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tions on the other side of the valley; but
hearing nothing of the lost children, now
joined them. He said he had heard the cry
from the hill-side farther down, that answered
to their shouts; and he was sure that it was
his boy David's voice. But he had shouted
again, and there had been no answer but a
wild scream as of terror, that made his blood
run cold.

' O God! ' exclaimed the distracted mother,
' what can it be? David! David! Jane!
Nancy! '

There was no answer. The young men bade
Betty Dunster to contain herself, and they
would find the children before they went
home again. All held on down the valley,
and in the direction whence the voice came.
Many times did the young men and the now
strongly agitated father shout and listen. At
length they seemed to hear voices of weeping
and moaning. They listenedthey were sure
they heard a lamentingit could only be the
children. But why then did they not answer?
On struggled the men, and Mrs. Dunster
followed wildly after. Now, again, they stood
and shouted, and a kind of terrified scream
followed the shout.

' God in heaven! ' exclaimed the mother;
' what is it? There is something dreadful.
My children! my children! where are you? '

' Be silent, pray do, Mrs. Dunster,' said one
of the young men, ' or we cannot catch the
sounds so as to follow them.' They again
listened, and the wailings of the children
were plainly heard. The whole party pushed
forward over stock and stone up the hill.
They called again, and there was a cry of
' Here! here! fayther! mother! where are

In a few moments more the whole party
had reached the children, who stood drenched
with rain, and trembling violently, under a
cliff that gave no shelter, but was exposed
especially to the wind and rain.

' O Christ! My children! ' cried the mother
wildly, struggling forwards and clasping one
in her arms. ' Nancy! Jane! But where
is David? David! David! Oh, where is
David? Where is your brother?'

The whole party was startled at not seeing
the boy, and joined in a simultaneous 'Where
is he? Where is your brother?'

The two children only wept and trembled
more violently, and burst into loud crying.

'Silence!' shouted the father. 'Where is
David, I tell ye? Is he lost? David, lad,
where ar ta?'

All listened, but there was no answer but
the renewed crying of the two girls.

' Where is the lad, then?' thundered forth
the father with a terrible oath.

The two terrified children cried, ' Oh, down
there! down there!'

'Down where? Oh God!' exclaimed one of
the young men; " why it's a precipice!
Down there? '

At this dreadful intelligence the mother
gave a wild shriek, and fell senseless on the
ground. The young men caught her, and
dragged her back from the edge of the
precipice. The father in the same moment,
furious at what he heard, seized the younger
child that happened to be near him, and
shaking it violently, swore he would fling it
down after the lad.

He was angry with the poor children, as if
they had caused the destruction of his boy.
The young men seized him, and bade him
think what he was about; but the man
believing his boy had fallen down the precipice,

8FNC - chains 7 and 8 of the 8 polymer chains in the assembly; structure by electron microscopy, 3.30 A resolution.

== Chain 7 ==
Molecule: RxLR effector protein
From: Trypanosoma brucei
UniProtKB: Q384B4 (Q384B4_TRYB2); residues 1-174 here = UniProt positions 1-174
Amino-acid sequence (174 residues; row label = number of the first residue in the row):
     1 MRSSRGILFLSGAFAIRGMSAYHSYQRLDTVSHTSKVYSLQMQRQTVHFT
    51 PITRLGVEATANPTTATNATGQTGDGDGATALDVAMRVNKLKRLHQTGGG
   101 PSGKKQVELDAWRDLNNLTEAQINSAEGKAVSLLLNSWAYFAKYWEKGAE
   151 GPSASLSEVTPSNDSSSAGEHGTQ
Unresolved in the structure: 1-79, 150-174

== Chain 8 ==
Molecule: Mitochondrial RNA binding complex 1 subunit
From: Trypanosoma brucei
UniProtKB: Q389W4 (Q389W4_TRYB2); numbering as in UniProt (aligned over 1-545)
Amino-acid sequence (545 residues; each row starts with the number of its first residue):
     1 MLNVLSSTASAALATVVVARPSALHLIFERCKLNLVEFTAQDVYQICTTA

was like a madman. He kicked at his
wife as she lay on the ground, as if she were
guilty of this calamity by leaving the children
at home. He was furious against the poor
girls, as if they had led their brother into
danger. In his violent rage he was a perfect
maniac, and the young men pushing him
away, cried shame on him. In a while, the
desperate man torn by a hurricane of passion,
sate himself down on a crag, and burst into a
tempest of tears, and struck his head violently
with his clenched fists, and cursed himself
and everybody. It was a dreadful scene.

Meantime, some of the young men had
gone down below the precipice on which the
children had stood, and, feeling amongst the
loose stones, had found the body of poor little
David. He was truly dead!

When he had heard the shout of his father,
or of the young men, he had given one loud
shout in answer, and saying ' Come on! never
fear now! ' sprang forward, and was over the
precipice in the dark, and flew down and was
dashed to pieces. His sisters heard a rush, a
faint shriek, and suddenly stopping, escaped
the destruction that poor David had found.


THERE is not, in the whole of Bacon's
writings, a remark more profoundly
characteristic of the man and his philosophy,
than is embodied in his epigram that
Antiquity is the Youth of the World. If men
could only have had the courage to act upon
this truth as soon as it was pointed out,—if
they could but have seen, that, in their mode
of reckoning antiquity, they made always the
mistake of beginning the calculations from
the wrong end, and that, in everything
relating to the progress of knowledge, and the
advancement of the species, the Present, not
the Past, should be deemed of superior authority,
how many miseries society would have
spared itself, and how much earlier it would
have profited by the greatest of its teachers,

' For antiquity,' says Lord Bacon, ' the
opinion which men cherish concerning it is
altogether negligent, and scarcely congruous
even to the name. For the old age and
grandevity of the world are to be truly
counted as antiquity; which are properly to
be ascribed to our times, not to the younger